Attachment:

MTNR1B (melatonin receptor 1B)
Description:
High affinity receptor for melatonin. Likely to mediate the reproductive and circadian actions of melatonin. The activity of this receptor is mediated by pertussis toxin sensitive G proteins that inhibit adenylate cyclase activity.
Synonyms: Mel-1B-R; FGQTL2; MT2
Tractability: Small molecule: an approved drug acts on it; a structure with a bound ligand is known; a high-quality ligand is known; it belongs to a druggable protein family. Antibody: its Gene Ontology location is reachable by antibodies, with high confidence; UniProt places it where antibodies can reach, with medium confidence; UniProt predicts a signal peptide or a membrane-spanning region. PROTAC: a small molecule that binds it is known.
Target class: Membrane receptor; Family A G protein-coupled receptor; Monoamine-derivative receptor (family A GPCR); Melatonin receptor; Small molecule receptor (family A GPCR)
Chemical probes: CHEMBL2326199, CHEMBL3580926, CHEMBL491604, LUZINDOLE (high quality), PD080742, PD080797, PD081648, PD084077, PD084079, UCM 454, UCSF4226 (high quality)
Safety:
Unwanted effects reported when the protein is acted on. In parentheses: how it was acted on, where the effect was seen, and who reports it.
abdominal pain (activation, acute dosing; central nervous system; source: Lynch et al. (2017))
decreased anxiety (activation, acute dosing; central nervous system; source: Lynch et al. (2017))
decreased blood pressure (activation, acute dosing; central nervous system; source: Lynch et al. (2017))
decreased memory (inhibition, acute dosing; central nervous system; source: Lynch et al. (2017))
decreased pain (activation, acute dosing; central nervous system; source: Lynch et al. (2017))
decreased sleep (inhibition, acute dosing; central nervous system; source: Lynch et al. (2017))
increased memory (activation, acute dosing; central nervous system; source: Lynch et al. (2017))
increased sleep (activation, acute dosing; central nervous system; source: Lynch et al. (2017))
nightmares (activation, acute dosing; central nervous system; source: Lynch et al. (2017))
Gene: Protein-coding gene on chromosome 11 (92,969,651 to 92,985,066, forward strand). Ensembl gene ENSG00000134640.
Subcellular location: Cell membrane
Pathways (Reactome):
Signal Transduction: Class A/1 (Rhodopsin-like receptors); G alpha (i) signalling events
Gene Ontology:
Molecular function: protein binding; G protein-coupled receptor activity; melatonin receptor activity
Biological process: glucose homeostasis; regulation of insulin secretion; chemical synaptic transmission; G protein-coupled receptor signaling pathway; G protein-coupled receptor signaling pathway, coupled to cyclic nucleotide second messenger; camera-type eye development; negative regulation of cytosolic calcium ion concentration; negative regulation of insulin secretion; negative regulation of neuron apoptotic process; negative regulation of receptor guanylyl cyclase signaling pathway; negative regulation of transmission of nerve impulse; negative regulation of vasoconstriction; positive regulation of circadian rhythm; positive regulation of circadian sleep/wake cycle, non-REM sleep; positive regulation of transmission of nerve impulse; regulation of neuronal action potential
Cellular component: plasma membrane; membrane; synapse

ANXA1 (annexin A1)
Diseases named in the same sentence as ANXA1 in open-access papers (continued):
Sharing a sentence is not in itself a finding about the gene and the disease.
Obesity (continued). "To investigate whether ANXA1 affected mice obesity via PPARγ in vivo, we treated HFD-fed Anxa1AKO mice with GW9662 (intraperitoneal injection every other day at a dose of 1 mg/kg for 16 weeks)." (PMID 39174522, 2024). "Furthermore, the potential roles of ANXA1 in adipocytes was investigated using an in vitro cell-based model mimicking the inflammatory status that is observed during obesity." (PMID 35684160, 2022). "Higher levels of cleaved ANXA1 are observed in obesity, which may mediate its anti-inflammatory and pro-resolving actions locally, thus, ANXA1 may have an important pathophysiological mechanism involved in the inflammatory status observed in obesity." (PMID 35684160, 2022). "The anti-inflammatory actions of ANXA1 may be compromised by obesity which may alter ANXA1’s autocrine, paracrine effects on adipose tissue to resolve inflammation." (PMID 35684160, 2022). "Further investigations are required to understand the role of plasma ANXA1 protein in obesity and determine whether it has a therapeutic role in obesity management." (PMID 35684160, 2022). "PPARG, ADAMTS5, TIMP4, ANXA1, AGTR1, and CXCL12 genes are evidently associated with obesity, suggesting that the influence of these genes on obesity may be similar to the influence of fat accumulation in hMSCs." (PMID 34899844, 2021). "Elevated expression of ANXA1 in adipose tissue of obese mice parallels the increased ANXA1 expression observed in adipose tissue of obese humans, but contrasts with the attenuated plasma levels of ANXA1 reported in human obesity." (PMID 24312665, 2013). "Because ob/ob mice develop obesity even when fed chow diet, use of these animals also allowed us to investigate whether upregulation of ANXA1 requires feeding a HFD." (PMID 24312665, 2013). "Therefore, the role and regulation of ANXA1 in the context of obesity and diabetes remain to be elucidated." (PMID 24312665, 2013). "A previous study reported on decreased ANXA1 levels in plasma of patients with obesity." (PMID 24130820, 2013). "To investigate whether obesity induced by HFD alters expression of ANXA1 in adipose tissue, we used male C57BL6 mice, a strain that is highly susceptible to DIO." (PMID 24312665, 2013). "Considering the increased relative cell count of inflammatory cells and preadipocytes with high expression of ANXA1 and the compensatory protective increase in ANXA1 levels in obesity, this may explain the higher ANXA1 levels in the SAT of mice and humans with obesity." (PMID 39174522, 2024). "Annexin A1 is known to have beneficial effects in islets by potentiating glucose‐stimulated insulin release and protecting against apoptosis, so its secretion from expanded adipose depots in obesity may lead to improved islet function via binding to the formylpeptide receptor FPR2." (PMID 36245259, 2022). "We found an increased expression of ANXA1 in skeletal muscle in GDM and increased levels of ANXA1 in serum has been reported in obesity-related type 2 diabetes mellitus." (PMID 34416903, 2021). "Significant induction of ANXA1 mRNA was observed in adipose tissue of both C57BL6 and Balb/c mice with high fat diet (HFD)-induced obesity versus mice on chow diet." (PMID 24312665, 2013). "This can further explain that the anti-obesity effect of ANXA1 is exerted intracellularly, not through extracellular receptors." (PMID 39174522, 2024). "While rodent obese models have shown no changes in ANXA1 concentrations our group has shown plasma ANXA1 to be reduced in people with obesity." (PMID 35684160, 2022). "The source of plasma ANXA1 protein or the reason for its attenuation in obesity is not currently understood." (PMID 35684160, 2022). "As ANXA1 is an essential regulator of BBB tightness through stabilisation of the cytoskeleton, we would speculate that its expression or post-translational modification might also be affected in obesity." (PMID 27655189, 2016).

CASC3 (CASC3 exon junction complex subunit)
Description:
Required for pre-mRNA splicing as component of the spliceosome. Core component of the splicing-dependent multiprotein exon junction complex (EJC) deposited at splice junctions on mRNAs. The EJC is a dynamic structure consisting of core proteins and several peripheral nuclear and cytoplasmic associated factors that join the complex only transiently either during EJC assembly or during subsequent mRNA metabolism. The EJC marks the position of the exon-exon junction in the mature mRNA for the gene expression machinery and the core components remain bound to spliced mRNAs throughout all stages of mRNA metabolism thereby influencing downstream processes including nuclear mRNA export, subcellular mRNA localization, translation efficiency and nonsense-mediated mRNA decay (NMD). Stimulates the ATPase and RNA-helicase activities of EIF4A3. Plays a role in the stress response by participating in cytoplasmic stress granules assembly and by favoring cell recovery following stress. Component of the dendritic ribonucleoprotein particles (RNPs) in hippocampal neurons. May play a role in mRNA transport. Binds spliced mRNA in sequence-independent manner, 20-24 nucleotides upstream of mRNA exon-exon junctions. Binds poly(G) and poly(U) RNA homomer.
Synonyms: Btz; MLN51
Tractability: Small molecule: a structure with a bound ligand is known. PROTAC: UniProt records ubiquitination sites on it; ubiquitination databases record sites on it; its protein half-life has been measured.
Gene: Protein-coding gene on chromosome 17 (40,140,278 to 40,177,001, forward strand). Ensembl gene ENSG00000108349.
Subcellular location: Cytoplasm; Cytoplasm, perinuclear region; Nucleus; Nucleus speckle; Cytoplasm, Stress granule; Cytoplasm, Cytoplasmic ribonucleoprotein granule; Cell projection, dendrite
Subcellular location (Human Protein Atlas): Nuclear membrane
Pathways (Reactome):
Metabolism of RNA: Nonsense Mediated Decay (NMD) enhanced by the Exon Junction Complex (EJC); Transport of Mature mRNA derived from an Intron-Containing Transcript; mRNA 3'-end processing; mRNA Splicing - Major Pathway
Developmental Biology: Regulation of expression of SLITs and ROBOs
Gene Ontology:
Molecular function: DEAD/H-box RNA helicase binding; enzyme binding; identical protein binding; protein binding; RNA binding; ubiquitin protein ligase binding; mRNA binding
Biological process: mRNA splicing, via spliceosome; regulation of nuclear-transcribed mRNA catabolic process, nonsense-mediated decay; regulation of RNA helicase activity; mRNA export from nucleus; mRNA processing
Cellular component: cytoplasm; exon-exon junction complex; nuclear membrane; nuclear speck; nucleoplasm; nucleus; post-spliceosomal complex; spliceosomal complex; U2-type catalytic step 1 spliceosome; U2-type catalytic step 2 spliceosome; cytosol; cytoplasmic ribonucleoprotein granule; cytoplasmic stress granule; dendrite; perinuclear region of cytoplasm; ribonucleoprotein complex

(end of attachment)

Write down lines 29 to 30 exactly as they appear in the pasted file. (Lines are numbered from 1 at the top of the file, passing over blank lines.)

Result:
Sharing a sentence is not in itself a finding about the gene and the disease.
Obesity (continued). "To investigate whether ANXA1 affected mice obesity via PPARγ in vivo, we treated HFD-fed Anxa1AKO mice with GW9662 (intraperitoneal injection every other day at a dose of 1 mg/kg for 16 weeks)." (PMID 39174522, 2024). "Furthermore, the potential roles of ANXA1 in adipocytes was investigated using an in vitro cell-based model mimicking the inflammatory status that is observed during obesity." (PMID 35684160, 2022). "Higher levels of cleaved ANXA1 are observed in obesity, which may mediate its anti-inflammatory and pro-resolving actions locally, thus, ANXA1 may have an important pathophysiological mechanism involved in the inflammatory status observed in obesity." (PMID 35684160, 2022). "The anti-inflammatory actions of ANXA1 may be compromised by obesity which may alter ANXA1’s autocrine, paracrine effects on adipose tissue to resolve inflammation." (PMID 35684160, 2022). "Further investigations are required to understand the role of plasma ANXA1 protein in obesity and determine whether it has a therapeutic role in obesity management." (PMID 35684160, 2022). "PPARG, ADAMTS5, TIMP4, ANXA1, AGTR1, and CXCL12 genes are evidently associated with obesity, suggesting that the influence of these genes on obesity may be similar to the influence of fat accumulation in hMSCs." (PMID 34899844, 2021). "Elevated expression of ANXA1 in adipose tissue of obese mice parallels the increased ANXA1 expression observed in adipose tissue of obese humans, but contrasts with the attenuated plasma levels of ANXA1 reported in human obesity." (PMID 24312665, 2013). "Because ob/ob mice develop obesity even when fed chow diet, use of these animals also allowed us to investigate whether upregulation of ANXA1 requires feeding a HFD." (PMID 24312665, 2013). "Therefore, the role and regulation of ANXA1 in the context of obesity and diabetes remain to be elucidated." (PMID 24312665, 2013). "A previous study reported on decreased ANXA1 levels in plasma of patients with obesity." (PMID 24130820, 2013). "To investigate whether obesity induced by HFD alters expression of ANXA1 in adipose tissue, we used male C57BL6 mice, a strain that is highly susceptible to DIO." (PMID 24312665, 2013). "Considering the increased relative cell count of inflammatory cells and preadipocytes with high expression of ANXA1 and the compensatory protective increase in ANXA1 levels in obesity, this may explain the higher ANXA1 levels in the SAT of mice and humans with obesity." (PMID 39174522, 2024). "Annexin A1 is known to have beneficial effects in islets by potentiating glucose‐stimulated insulin release and protecting against apoptosis, so its secretion from expanded adipose depots in obesity may lead to improved islet function via binding to the formylpeptide receptor FPR2." (PMID 36245259, 2022). "We found an increased expression of ANXA1 in skeletal muscle in GDM and increased levels of ANXA1 in serum has been reported in obesity-related type 2 diabetes mellitus." (PMID 34416903, 2021). "Significant induction of ANXA1 mRNA was observed in adipose tissue of both C57BL6 and Balb/c mice with high fat diet (HFD)-induced obesity versus mice on chow diet." (PMID 24312665, 2013). "This can further explain that the anti-obesity effect of ANXA1 is exerted intracellularly, not through extracellular receptors." (PMID 39174522, 2024). "While rodent obese models have shown no changes in ANXA1 concentrations our group has shown plasma ANXA1 to be reduced in people with obesity." (PMID 35684160, 2022). "The source of plasma ANXA1 protein or the reason for its attenuation in obesity is not currently understood." (PMID 35684160, 2022). "As ANXA1 is an essential regulator of BBB tightness through stabilisation of the cytoskeleton, we would speculate that its expression or post-translational modification might also be affected in obesity." (PMID 27655189, 2016).